To summarize again, there are two primary attention networks. There is the Dorsal Attention Network, composed of the intraparietal sulcus and the frontal eye fields, which helps us focus on and track things through space.  You could call it our spacetime system because it helps us maintain task driven focus over time on objects moving through space. The other is the Ventral Attention Network composed of areas around the temporoparietal junction and the ventral frontal cortex, and helps us pick details out of the environment to pay attention to and make decisions as to what details need our focus.


Some have characterized the Dorsal Attention network as top-down, meaning that it tells the rest of the brain what to pay attention to like an executive giving commands to the managers.  The Ventral Attention Network has been described as more bottom-up, taking details and sensory information from the environment and bringing it to the attention of the executors.  I’m sure any simplified characterization like this is probably missing something.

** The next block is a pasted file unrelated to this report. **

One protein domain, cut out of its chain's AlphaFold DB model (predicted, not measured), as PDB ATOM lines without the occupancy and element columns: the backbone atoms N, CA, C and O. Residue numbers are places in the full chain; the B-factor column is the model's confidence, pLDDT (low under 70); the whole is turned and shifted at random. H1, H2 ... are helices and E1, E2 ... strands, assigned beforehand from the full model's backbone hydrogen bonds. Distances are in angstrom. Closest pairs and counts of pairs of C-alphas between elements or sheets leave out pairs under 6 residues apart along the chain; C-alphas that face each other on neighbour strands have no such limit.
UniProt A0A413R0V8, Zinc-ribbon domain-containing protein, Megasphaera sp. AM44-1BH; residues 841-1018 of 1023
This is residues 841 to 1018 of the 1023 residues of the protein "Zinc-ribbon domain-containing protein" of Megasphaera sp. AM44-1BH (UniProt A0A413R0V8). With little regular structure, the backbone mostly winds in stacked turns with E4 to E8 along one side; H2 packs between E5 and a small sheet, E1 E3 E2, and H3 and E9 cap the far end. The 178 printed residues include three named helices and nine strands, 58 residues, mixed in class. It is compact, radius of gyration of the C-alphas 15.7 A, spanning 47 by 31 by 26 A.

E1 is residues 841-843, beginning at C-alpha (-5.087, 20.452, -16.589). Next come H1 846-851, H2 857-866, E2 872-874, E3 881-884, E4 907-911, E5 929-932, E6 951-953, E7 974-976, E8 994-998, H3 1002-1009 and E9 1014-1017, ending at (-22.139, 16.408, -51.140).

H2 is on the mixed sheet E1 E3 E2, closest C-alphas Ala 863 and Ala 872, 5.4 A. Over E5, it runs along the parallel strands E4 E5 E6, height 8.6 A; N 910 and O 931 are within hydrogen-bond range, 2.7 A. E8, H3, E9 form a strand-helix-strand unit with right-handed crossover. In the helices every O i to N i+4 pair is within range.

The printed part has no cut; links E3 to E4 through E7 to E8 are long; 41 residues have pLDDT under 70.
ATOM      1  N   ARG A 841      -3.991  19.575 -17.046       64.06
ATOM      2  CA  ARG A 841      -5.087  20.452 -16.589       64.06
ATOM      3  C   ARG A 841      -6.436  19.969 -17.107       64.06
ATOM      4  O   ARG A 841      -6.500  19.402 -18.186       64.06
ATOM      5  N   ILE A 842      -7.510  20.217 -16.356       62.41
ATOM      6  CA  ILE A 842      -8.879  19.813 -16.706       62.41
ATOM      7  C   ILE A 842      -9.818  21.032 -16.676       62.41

But what are we supposed to do with all of this attention that we can give to things?  How do we really decide what is worth giving attention to?  How do we stay on task without getting distracted?  How would we know when we need to get distracted?  How do we not get distracted by things like our own thoughts?


In the next episode, I am going to discuss something called the Salience Network which gives value to different things competing for attention.  The Dorsal Attention network can maintain attention through space-time, the Ventral Attention network can pull out details from the noise, and the Salience Network will help us decide what details are important and need action.